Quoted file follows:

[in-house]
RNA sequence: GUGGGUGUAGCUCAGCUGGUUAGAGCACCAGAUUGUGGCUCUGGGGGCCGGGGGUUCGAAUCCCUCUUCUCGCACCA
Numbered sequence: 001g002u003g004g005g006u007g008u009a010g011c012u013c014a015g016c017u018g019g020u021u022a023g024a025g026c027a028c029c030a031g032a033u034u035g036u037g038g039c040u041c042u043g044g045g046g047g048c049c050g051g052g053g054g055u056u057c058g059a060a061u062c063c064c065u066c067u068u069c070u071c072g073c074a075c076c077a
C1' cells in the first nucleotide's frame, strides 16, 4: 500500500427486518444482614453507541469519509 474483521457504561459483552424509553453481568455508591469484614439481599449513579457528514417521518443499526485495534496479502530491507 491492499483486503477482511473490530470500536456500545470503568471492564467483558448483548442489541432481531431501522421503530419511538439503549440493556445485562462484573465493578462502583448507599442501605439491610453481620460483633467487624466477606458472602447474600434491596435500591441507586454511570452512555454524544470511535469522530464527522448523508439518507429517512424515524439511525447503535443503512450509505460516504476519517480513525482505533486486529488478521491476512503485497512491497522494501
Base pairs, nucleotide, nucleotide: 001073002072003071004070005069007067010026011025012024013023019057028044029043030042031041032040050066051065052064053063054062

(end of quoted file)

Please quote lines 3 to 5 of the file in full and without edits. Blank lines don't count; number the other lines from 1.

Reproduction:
Numbered sequence: 001g002u003g004g005g006u007g008u009a010g011c012u013c014a015g016c017u018g019g020u021u022a023g024a025g026c027a028c029c030a031g032a033u034u035g036u037g038g039c040u041c042u043g044g045g046g047g048c049c050g051g052g053g054g055u056u057c058g059a060a061u062c063c064c065u066c067u068u069c070u071c072g073c074a075c076c077a
C1' cells in the first nucleotide's frame, strides 16, 4: 500500500427486518444482614453507541469519509 474483521457504561459483552424509553453481568455508591469484614439481599449513579457528514417521518443499526485495534496479502530491507 491492499483486503477482511473490530470500536456500545470503568471492564467483558448483548442489541432481531431501522421503530419511538439503549440493556445485562462484573465493578462502583448507599442501605439491610453481620460483633467487624466477606458472602447474600434491596435500591441507586454511570452512555454524544470511535469522530464527522448523508439518507429517512424515524439511525447503535443503512450509505460516504476519517480513525482505533486486529488478521491476512503485497512491497522494501
Base pairs, nucleotide, nucleotide: 001073002072003071004070005069007067010026011025012024013023019057028044029043030042031041032040050066051065052064053063054062